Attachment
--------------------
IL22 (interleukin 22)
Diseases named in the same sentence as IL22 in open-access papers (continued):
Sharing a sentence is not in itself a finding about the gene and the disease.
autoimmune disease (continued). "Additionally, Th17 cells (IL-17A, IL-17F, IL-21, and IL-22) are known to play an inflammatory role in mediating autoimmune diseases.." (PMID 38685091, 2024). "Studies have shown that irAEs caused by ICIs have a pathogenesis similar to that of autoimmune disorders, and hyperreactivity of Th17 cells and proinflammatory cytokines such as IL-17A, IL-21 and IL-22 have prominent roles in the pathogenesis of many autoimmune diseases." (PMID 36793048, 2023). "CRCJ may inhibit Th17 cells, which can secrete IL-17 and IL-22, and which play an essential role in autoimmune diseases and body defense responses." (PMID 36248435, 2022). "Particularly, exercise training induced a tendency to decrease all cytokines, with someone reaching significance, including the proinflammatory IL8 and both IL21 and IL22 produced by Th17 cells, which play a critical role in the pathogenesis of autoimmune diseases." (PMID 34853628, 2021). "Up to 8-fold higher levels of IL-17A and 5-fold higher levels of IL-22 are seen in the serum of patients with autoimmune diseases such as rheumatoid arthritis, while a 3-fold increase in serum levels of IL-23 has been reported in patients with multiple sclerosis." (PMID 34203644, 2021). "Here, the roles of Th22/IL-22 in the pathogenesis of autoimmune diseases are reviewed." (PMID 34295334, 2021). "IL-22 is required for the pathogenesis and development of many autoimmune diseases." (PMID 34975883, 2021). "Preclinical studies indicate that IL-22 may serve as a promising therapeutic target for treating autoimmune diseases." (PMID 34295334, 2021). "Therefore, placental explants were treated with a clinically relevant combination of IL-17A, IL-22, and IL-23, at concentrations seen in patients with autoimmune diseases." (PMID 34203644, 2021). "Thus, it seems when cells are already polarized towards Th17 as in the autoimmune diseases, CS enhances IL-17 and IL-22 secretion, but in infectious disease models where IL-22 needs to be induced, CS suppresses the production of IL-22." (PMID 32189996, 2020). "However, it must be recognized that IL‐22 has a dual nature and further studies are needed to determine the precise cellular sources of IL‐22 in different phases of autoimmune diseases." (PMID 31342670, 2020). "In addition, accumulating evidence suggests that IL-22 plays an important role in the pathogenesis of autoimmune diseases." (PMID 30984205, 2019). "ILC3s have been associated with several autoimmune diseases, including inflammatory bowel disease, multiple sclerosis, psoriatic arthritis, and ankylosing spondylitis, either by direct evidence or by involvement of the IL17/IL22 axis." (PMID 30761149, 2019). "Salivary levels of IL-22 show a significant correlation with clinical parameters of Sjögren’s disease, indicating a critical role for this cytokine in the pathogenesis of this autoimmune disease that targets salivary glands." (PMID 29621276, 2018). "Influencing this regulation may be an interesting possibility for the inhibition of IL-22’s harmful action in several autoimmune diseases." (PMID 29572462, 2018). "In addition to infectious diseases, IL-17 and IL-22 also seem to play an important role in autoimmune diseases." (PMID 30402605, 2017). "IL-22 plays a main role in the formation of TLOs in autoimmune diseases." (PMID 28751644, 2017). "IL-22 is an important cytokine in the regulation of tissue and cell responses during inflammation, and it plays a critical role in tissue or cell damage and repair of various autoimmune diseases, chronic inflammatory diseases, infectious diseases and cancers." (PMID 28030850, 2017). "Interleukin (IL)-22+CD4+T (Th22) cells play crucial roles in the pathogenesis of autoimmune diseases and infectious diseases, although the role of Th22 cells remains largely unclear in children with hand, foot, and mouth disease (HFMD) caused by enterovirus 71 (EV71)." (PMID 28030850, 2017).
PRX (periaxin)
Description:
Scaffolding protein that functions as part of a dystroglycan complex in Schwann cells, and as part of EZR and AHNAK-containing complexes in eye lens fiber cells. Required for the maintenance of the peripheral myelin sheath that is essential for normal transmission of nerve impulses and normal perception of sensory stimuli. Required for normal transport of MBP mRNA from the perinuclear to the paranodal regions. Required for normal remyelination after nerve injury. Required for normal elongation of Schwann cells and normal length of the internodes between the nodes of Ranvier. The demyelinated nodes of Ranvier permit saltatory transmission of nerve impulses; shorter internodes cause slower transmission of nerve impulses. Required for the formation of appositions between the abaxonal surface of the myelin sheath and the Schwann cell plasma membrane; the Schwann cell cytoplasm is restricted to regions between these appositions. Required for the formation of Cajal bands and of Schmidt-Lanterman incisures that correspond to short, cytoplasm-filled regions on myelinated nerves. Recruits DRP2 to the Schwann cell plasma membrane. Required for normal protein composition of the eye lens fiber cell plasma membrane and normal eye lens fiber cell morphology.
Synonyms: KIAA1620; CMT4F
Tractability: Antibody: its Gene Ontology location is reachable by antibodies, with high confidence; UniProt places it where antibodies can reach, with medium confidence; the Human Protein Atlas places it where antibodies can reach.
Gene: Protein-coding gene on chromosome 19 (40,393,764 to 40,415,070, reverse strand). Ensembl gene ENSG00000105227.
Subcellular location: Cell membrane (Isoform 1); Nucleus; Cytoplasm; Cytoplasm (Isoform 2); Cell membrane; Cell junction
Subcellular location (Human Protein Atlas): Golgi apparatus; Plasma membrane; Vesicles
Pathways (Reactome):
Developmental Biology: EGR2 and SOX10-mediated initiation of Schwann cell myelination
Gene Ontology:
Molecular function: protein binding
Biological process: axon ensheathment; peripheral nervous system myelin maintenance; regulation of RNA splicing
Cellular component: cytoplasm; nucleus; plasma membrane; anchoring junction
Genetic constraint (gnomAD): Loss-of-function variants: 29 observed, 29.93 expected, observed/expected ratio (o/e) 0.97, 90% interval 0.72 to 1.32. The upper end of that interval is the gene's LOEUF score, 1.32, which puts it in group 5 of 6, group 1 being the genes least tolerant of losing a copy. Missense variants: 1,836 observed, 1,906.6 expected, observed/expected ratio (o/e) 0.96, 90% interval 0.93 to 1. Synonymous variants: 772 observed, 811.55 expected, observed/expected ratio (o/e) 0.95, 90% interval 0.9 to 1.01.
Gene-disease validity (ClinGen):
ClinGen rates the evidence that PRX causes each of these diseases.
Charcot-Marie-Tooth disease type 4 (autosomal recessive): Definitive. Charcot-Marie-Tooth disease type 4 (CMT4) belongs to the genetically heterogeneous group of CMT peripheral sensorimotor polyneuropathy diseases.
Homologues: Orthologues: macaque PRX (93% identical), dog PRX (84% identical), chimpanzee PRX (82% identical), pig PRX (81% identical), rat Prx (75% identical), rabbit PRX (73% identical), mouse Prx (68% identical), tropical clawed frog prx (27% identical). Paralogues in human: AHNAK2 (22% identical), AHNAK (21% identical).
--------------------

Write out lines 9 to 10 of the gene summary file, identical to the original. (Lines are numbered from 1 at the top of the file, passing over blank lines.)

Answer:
Tractability: Antibody: its Gene Ontology location is reachable by antibodies, with high confidence; UniProt places it where antibodies can reach, with medium confidence; the Human Protein Atlas places it where antibodies can reach.
Gene: Protein-coding gene on chromosome 19 (40,393,764 to 40,415,070, reverse strand). Ensembl gene ENSG00000105227.